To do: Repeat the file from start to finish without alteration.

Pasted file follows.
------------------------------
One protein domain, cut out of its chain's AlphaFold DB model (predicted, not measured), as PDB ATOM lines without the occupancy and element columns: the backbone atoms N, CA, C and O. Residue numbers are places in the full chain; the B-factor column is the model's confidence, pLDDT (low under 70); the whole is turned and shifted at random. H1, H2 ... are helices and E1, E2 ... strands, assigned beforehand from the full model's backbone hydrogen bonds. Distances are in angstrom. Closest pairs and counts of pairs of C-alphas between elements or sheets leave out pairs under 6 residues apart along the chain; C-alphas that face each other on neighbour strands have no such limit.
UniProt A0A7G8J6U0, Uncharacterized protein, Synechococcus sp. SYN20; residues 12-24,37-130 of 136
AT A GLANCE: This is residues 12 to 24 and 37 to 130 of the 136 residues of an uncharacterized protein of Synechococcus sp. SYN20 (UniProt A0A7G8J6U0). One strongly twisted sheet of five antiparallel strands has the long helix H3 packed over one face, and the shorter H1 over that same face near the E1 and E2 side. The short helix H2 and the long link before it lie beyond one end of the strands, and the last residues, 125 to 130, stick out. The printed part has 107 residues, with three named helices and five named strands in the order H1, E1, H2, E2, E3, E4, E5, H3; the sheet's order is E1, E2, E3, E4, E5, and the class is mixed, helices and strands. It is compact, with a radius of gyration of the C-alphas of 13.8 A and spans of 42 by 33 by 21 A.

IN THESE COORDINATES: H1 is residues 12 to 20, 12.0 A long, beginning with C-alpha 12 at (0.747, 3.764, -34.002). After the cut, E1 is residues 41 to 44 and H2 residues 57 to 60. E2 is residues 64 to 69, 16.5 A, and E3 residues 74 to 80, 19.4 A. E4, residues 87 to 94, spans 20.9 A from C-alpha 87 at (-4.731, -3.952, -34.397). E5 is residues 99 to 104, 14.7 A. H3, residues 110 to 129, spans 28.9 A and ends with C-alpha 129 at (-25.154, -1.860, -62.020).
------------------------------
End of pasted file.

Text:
One protein domain, cut out of its chain's AlphaFold DB model (predicted, not measured), as PDB ATOM lines without the occupancy and element columns: the backbone atoms N, CA, C and O. Residue numbers are places in the full chain; the B-factor column is the model's confidence, pLDDT (low under 70); the whole is turned and shifted at random. H1, H2 ... are helices and E1, E2 ... strands, assigned beforehand from the full model's backbone hydrogen bonds. Distances are in angstrom. Closest pairs and counts of pairs of C-alphas between elements or sheets leave out pairs under 6 residues apart along the chain; C-alphas that face each other on neighbour strands have no such limit.
UniProt A0A7G8J6U0, Uncharacterized protein, Synechococcus sp. SYN20; residues 12-24,37-130 of 136
AT A GLANCE: This is residues 12 to 24 and 37 to 130 of the 136 residues of an uncharacterized protein of Synechococcus sp. SYN20 (UniProt A0A7G8J6U0). One strongly twisted sheet of five antiparallel strands has the long helix H3 packed over one face, and the shorter H1 over that same face near the E1 and E2 side. The short helix H2 and the long link before it lie beyond one end of the strands, and the last residues, 125 to 130, stick out. The printed part has 107 residues, with three named helices and five named strands in the order H1, E1, H2, E2, E3, E4, E5, H3; the sheet's order is E1, E2, E3, E4, E5, and the class is mixed, helices and strands. It is compact, with a radius of gyration of the C-alphas of 13.8 A and spans of 42 by 33 by 21 A.

IN THESE COORDINATES: H1 is residues 12 to 20, 12.0 A long, beginning with C-alpha 12 at (0.747, 3.764, -34.002). After the cut, E1 is residues 41 to 44 and H2 residues 57 to 60. E2 is residues 64 to 69, 16.5 A, and E3 residues 74 to 80, 19.4 A. E4, residues 87 to 94, spans 20.9 A from C-alpha 87 at (-4.731, -3.952, -34.397). E5 is residues 99 to 104, 14.7 A. H3, residues 110 to 129, spans 28.9 A and ends with C-alpha 129 at (-25.154, -1.860, -62.020).